Twitter has been the social networking phenomenon of the last six months,
but does it have a serious use for marketers? Rohit Bhargava offers 10
reasons which Twitter might actually matter.
Why it's good to tweet
WHO would want to read about what anyone had for breakfast? Chances are you've either read or personally had this reaction to the now ubiquitous new social media tool called Twitter that allows anyone to post 140-character updates about what they are doing right now. The site has millions of users from across the world, including politicians, Hollywood actors, and business celebrities.
Yet for all the attention that Twitter gets, its real significance is that it has started the trend of "microblogging." Through these short posts (called "tweets"), you can experience everything from updates written by witnesses of global tragedies to behind-the-scenes gossip from Hollywood. But is it actually useful from a business point of view? Below are ten business uses for one of the most misunderstood social media tools today:
1. Selling directly to customers.
Twitter itself may not be making money, but if you want an example of making money through the site, just ask Dell who passed the $1 million mark in online sales from their @delloutlet Twitter account.
2. Listening and gathering insight.
Not only can you get an instant pulse of consumer sentiment about a brand, but unlike Google results, most of what you fi nd will be only a few minutes old.
3. Learning "secret" information.
Clients are tweeting about what they want in an agency, competitors share strategy, and potential recruits signal they are in the market. Can you afford not to be reading?
4. Managing or averting a crisis.
By watching brand conversations happen real time, Ford recently used Twitter to help resolve a legal dispute with a fansite that could have been much uglier. Crisis averted.
5. Conducting a live focus group or poll.
For a prolific Twitter user, tweeting a quick poll can generate hundreds of responses in a matter of minutes, as opposed to email invitations to polls that are deleted or fi led for later.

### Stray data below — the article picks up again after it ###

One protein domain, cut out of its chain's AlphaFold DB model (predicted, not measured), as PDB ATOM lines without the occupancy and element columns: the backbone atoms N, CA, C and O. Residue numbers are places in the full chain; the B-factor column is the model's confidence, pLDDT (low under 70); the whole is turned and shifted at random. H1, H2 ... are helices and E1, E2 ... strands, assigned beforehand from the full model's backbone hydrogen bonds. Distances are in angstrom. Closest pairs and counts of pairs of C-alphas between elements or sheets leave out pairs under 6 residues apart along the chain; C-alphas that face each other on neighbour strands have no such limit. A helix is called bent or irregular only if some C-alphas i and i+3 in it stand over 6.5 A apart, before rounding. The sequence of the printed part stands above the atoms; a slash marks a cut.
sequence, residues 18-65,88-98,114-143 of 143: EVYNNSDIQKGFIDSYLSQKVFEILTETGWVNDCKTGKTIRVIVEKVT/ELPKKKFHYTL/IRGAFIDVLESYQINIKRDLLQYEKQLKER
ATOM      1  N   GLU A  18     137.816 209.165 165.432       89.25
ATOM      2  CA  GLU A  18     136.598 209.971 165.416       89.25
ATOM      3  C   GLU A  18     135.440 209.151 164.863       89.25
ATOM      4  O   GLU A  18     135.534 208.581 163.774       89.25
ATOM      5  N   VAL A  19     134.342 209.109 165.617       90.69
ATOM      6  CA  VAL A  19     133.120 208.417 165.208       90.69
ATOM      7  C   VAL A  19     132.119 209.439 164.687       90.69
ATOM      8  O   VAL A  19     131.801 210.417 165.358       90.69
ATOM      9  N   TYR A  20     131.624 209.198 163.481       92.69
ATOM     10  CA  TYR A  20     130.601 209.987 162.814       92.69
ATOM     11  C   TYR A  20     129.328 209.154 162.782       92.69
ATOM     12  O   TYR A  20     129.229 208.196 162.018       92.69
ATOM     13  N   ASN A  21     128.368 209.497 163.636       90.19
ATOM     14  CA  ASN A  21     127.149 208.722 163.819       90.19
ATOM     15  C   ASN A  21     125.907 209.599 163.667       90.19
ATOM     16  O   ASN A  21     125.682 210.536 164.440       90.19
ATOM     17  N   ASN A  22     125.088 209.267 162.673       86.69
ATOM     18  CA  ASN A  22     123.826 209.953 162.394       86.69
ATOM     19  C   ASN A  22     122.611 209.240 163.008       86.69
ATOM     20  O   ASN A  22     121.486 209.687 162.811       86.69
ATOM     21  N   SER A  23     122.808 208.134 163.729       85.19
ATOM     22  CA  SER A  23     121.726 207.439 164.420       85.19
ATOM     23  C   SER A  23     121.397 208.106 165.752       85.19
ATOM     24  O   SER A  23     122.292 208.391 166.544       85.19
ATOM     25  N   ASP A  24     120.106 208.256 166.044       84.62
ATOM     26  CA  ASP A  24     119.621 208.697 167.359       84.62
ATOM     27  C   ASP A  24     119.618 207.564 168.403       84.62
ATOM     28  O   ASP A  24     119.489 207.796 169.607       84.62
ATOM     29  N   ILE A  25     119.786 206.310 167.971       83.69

6. Demonstrating a brand personality.
Social media can help to bring the human side of a brand to life. When a real voice responds to a mention, it is unexpected but has a great effect in fostering customer loyalty and encouraging word of mouth.
7. Promoting a campaign.
Twitter should not be used solely to blast out links to your latest marketing effort... but once you have built a community of Twitter followers, tweeting a link could be your best short term traffic driver.
8. Tracking emotions.
Many people share how they feel right now. So before pitching a journalist, check their Twitter account (yes, thousands of media now have them). If they had their car stolen that morning, you might want to wait until tomorrow to send them that press release.
9. Amplifying real life events.
During any large event, you can see a surge in Twitter activity from people "covering" it in real time. This can be a powerful way for any brand to share an inside look at a real life event with a virtual audience.
10. Offer a direct communications channel.
Beyond email, customers want more ways to interact with companies. Luckily, Twitter is also an extremely fast way to interact, so it can scale.
For more insights about social media and Twitter, visit the 360 Digital Influence team blog at http://blog.ogilvypr.com
Source: The WIRE - Issue 32